The environmental impact of the EMS supply chain

Brown, Lawrence, and Blanchard, Ian (2014) The environmental impact of the EMS supply chain. Prehospital Emergency Care, 18 (1). pp. 158-159.

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Objective: To estimate the life cycle emissions of U.S. EMS systems, including emissions from supply chain process, and identify the components of the supply chain that contribute most to those emissions.

Methods: The websites for 200 randomly selected U.S. cities and counties were searched to obtain publicly available EMS budget information for the two most recent budget years. Where line-item budgets were available, the consumer price index was used to convert expenditures to standard year (2002) amounts. Published input-output-based emissionsmultipliers, accounting for emissions from the upstream and downstream processes associated with any product or service, were then used to calculate "indirect" emissions related to those expenditures. We also calculated the volume of diesel, gasoline, and natural gas consumed by each system (amount spent average price), and used volume-based multipliers to calculate emissions from "direct" energy consumption. "Indirect" and "direct" emissions were summed to calculate life cycle emissions.

Results: Detailed line-item budgets were available for nine EMS systems located in seven states (population: 7,500 to 400,000; annual response volume: 1,200 to 90,000; average expenditures: $50 ± 20 per capita, $290 ± 128 per response). Over 16 total budget years, these EMS systems spent a combined $94.7 million (in 2002 dollars) and generated 21,877 tons of carbon dioxide equivalent (CO2e) emissions, or 231 tons CO2e per $1 million of expenditure. Total EMS-related life cycle emissions for the U.S. were estimated at 3 million tons CO2e annually (95% CI: 2.3 to 3.6 million tons CO2e). The non-energy supply chain contributed 25% of EMS-related life cycle emissions. Purchases ofmedical supplies and equipment were the largest contributor to supply chain emissions (25%), followed by vehicle purchases/ leases (19%) and vehicle maintenance (10%). Other notable contributors were administrative processes (billing, financial and professional services, 10%), office supplies and equipment (8%), and pharmaceuticals and medical gasses (3%).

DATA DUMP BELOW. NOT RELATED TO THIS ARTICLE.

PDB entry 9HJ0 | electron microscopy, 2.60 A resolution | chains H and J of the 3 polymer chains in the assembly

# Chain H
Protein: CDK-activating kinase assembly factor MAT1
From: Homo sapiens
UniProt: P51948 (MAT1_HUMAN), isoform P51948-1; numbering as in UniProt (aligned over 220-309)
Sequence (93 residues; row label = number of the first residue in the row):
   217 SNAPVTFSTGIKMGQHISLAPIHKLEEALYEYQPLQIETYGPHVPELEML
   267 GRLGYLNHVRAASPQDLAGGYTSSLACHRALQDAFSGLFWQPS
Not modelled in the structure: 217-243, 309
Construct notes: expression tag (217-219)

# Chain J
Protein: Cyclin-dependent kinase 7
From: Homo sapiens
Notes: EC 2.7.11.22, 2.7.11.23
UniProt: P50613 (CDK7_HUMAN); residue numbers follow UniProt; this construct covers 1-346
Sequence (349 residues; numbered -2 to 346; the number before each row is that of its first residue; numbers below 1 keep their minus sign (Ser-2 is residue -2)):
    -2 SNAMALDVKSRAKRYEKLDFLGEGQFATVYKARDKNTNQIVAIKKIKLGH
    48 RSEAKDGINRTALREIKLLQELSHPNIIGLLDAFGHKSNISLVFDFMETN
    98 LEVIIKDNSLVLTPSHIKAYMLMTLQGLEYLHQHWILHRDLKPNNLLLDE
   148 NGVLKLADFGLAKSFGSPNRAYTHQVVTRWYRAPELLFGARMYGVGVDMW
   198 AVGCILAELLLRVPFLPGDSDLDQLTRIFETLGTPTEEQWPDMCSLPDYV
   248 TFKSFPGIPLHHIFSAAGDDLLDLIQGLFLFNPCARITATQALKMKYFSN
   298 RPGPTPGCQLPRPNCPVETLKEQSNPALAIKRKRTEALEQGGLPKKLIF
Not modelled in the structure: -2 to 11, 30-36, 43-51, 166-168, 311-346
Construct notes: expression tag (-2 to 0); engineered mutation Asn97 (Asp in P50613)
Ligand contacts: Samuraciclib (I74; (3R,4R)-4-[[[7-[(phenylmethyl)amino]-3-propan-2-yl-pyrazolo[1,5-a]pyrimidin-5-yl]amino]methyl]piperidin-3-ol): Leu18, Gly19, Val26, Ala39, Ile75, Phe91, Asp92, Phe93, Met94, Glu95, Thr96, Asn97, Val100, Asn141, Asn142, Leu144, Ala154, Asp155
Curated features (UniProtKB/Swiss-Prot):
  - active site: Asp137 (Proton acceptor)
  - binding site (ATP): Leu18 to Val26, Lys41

Conclusions: Direct emissions, primarily from vehicle fuel consumption, are the clear priority for EMS sustainability initiatives, but the supply chain accounts for 25% of EMS-related emissions. Reducing waste in the EMS supply chain could have dual benefits of reducing system operational costs and reducing greenhouse gas emissions.

Item ID: 37775
Item Type: Article (Abstract)
ISSN: 1090-3127
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Abstract for the 2014 NAEMSP Scientific Assembly

Date Deposited: 02 Jul 2015 03:39
FoR Codes: 11 MEDICAL AND HEALTH SCIENCES > 1117 Public Health and Health Services > 111799 Public Health and Health Services not elsewhere classified @ 50%
16 STUDIES IN HUMAN SOCIETY > 1605 Policy and Administration > 160508 Health Policy @ 50%
SEO Codes: 92 HEALTH > 9202 Health and Support Services > 920299 Health and Support Services not elsewhere classified @ 50%
92 HEALTH > 9204 Public Health (excl. Specific Population Health) > 920499 Public Health (excl. Specific Population Health) not elsewhere classified @ 50%
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